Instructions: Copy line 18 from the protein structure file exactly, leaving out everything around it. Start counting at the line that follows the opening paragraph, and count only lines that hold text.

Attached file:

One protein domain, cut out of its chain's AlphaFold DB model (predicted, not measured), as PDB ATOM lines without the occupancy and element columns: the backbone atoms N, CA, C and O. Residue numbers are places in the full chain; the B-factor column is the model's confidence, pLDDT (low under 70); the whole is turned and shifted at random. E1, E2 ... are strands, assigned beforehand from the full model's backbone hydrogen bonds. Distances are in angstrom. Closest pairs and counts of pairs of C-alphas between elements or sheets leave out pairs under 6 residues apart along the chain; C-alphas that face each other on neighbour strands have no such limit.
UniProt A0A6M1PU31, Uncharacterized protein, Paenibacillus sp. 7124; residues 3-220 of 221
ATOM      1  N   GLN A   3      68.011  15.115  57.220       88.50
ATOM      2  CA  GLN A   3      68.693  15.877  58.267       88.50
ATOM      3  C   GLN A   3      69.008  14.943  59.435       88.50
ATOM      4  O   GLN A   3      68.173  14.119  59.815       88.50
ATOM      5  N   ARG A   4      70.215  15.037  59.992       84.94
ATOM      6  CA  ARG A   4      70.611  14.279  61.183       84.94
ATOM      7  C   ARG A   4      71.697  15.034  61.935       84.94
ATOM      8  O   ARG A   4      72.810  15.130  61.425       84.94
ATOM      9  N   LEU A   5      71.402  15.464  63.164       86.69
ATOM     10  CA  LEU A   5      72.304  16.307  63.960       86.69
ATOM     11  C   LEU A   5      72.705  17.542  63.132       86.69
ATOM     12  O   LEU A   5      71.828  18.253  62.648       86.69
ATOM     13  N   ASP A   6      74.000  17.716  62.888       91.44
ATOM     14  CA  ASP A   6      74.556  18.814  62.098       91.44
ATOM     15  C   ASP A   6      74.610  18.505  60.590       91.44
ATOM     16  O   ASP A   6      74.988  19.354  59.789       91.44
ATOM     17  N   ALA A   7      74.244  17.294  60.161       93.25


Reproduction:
ATOM     17  N   ALA A   7      74.244  17.294  60.161       93.25